Global silver demand forecast to rise 11% in 2021: Silver Institute

Silver 1 oz. coins. Credit: AK2/iStock.

The following is a release by the Silver Institute, a Washington, D.C.-based non-profit association that draws its international membership from across the breadth of the silver industry, including silver miners, refiners, bullion suppliers, manufacturers of silver products and wholesalers of silver investment products. For more information, visit

Against an improving macroeconomic backdrop, the main segments of silver demand are expected to rise this year. Led by industrial and physical silver investment, global silver demand is expected to achieve an eight-year high of 1.025 billion ounces in 2021.

Physical investment, which covers silver bullion coin and bar purchases, is expected to achieve a six-year high in 2021 of 257 million ounces, as investors continue to add silver to their investment holdings.

However, should the global economic recovery from the pandemic prove to be much slower than expected, this could weigh on base metal prices. This in turn could encourage investors to reduce their exposure to silver.

On balance though, the Silver Institute remains especially optimistic about silver’s prospects for this year, reflected in the following insights for 2021.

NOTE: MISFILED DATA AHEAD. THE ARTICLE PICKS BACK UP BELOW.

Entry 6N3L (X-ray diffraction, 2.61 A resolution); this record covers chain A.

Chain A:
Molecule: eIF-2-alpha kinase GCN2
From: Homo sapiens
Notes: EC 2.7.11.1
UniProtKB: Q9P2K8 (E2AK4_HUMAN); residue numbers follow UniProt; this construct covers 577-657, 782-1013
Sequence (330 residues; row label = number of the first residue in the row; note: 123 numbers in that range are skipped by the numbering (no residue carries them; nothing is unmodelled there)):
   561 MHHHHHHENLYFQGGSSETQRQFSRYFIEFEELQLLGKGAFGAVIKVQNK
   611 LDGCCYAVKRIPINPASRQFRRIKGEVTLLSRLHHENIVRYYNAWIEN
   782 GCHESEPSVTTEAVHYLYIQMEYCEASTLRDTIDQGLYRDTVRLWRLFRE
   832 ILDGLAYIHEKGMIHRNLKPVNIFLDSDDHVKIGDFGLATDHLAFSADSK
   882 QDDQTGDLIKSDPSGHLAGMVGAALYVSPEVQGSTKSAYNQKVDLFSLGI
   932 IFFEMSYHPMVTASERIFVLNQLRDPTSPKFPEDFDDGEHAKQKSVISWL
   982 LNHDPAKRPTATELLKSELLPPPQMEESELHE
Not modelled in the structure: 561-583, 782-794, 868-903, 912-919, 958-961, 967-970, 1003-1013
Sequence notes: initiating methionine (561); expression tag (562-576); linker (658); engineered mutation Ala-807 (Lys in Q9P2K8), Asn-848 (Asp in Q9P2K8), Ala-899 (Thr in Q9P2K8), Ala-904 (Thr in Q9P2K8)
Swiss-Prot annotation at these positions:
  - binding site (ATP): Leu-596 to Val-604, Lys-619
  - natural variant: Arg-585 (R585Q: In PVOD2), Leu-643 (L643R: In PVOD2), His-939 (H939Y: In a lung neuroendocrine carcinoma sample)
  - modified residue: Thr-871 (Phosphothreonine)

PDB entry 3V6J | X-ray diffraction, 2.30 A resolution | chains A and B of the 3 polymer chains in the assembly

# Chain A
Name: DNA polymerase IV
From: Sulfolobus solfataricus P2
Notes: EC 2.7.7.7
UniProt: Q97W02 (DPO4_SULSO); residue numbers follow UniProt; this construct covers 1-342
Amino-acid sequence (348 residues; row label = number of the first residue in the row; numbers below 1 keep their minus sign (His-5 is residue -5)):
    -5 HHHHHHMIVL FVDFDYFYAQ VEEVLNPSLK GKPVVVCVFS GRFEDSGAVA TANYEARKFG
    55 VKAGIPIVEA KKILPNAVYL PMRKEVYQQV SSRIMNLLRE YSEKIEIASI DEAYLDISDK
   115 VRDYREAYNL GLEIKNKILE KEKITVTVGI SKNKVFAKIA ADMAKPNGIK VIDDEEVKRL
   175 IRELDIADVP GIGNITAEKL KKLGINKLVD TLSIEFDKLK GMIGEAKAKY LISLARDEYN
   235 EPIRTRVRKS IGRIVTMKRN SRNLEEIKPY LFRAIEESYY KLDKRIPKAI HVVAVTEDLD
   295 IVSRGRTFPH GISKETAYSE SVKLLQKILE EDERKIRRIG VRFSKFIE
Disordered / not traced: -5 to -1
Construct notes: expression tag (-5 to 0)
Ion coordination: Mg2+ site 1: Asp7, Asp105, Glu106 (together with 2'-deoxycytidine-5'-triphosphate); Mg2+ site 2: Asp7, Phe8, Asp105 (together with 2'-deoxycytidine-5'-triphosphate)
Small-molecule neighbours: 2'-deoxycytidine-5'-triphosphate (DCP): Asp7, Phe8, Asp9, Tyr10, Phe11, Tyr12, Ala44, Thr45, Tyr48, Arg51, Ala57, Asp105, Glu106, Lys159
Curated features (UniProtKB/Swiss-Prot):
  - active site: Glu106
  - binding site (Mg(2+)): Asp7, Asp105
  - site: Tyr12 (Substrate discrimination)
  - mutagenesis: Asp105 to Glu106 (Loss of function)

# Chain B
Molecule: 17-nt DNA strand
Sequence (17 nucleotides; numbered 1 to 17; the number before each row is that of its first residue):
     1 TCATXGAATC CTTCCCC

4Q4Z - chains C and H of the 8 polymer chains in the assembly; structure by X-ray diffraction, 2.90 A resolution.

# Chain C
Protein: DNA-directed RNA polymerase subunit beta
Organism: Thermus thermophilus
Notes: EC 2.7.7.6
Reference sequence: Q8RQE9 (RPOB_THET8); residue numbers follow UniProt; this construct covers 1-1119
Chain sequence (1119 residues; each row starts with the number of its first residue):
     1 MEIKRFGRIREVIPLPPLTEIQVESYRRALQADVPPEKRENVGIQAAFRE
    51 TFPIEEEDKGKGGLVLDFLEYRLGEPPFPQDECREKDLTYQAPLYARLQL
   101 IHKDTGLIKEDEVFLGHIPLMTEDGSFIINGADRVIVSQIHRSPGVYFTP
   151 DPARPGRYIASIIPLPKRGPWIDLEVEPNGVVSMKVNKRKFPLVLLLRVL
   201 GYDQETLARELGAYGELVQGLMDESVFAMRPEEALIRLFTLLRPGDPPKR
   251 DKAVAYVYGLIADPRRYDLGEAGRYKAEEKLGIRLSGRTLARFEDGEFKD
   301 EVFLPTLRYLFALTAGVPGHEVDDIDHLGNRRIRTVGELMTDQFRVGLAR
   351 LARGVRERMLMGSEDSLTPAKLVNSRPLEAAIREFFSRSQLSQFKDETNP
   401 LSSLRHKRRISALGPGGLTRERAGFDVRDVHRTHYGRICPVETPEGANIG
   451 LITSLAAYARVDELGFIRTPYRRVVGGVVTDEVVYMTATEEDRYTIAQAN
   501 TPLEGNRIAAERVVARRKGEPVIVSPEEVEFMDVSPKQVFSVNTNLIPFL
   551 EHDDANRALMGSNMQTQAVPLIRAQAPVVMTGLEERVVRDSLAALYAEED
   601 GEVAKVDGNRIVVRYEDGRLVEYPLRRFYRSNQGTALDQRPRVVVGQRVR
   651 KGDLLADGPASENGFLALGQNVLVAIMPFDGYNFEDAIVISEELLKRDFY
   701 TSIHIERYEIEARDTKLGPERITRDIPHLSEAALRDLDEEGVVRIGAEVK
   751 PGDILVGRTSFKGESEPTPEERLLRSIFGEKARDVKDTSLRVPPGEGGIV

Silver Price and Investment

The recovery in the silver price, which first emerged in 2019, continued last year. As a result, the average annual silver price rose from US$16.19 in 2019 to US$20.52 last year, a 27% increase (basis the London Bullion Market Association silver price). With the onset of the Covid-19 pandemic, the market saw an increasing number of countries introduce looser monetary policies. This helped drive down real interest rates and, together with a rotation in favor of safe-haven assets, encouraged investors to buy into silver and other precious metals.

A bullish mood for silver has been witnessed in the opening weeks of 2021. In early February, a jump in retail investor appetite for silver, spurred on by social media platforms, pushed the price to an eight-year high of US$31.10, while the gold:silver ratio fell to 62, a seven-year low.

Going forward, the outlook for the silver price in 2021 remains exceptionally encouraging, with the annual average price projected to rise by 46% to a seven-year high of US$30.00. Given silver’s smaller market and the increased price volatility this can generate, we expect silver to comfortably outperform gold this year.

Additionally, the gold:silver ratio is expected to fall from an annual average of 86 in 2020 to around 68 in 2021. This will be even more noteworthy given that the ratio touched a record daily high of 127 in March 2020.

Turning to investment, global holdings in ETPs grew by an impressive 331 million oz. to end 2020 at 1.04 billion ounces, and since then, global ETP holdings have continued to escalate. Through February 3, ETP holdings rose 137.6 million oz. to a new record level of 1.18 billion ounces.